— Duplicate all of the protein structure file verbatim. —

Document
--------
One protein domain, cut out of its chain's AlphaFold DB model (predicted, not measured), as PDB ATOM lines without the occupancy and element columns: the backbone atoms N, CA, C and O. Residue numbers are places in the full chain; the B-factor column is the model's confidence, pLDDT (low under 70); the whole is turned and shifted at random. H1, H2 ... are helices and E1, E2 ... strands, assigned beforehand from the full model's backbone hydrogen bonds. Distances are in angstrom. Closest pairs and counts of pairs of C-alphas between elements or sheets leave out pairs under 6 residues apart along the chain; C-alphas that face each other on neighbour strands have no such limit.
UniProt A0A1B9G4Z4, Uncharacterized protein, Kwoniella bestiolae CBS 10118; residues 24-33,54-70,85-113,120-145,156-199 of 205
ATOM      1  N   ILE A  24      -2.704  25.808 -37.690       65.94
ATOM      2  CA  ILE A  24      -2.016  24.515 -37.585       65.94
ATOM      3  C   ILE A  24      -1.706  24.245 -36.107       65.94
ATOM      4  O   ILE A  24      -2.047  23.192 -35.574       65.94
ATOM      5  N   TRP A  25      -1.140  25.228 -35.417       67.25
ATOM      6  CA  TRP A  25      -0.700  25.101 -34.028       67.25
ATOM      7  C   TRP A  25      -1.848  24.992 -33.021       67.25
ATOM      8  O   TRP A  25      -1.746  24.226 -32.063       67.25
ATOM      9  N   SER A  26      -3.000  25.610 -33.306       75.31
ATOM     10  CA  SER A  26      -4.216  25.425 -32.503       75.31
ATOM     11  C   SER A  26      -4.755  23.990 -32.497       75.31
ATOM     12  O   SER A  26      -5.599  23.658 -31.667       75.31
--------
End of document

One protein domain, cut out of its chain's AlphaFold DB model (predicted, not measured), as PDB ATOM lines without the occupancy and element columns: the backbone atoms N, CA, C and O. Residue numbers are places in the full chain; the B-factor column is the model's confidence, pLDDT (low under 70); the whole is turned and shifted at random. H1, H2 ... are helices and E1, E2 ... strands, assigned beforehand from the full model's backbone hydrogen bonds. Distances are in angstrom. Closest pairs and counts of pairs of C-alphas between elements or sheets leave out pairs under 6 residues apart along the chain; C-alphas that face each other on neighbour strands have no such limit.
UniProt A0A1B9G4Z4, Uncharacterized protein, Kwoniella bestiolae CBS 10118; residues 24-33,54-70,85-113,120-145,156-199 of 205
ATOM      1  N   ILE A  24      -2.704  25.808 -37.690       65.94
ATOM      2  CA  ILE A  24      -2.016  24.515 -37.585       65.94
ATOM      3  C   ILE A  24      -1.706  24.245 -36.107       65.94
ATOM      4  O   ILE A  24      -2.047  23.192 -35.574       65.94
ATOM      5  N   TRP A  25      -1.140  25.228 -35.417       67.25
ATOM      6  CA  TRP A  25      -0.700  25.101 -34.028       67.25
ATOM      7  C   TRP A  25      -1.848  24.992 -33.021       67.25
ATOM      8  O   TRP A  25      -1.746  24.226 -32.063       67.25
ATOM      9  N   SER A  26      -3.000  25.610 -33.306       75.31
ATOM     10  CA  SER A  26      -4.216  25.425 -32.503       75.31
ATOM     11  C   SER A  26      -4.755  23.990 -32.497       75.31
ATOM     12  O   SER A  26      -5.599  23.658 -31.667       75.31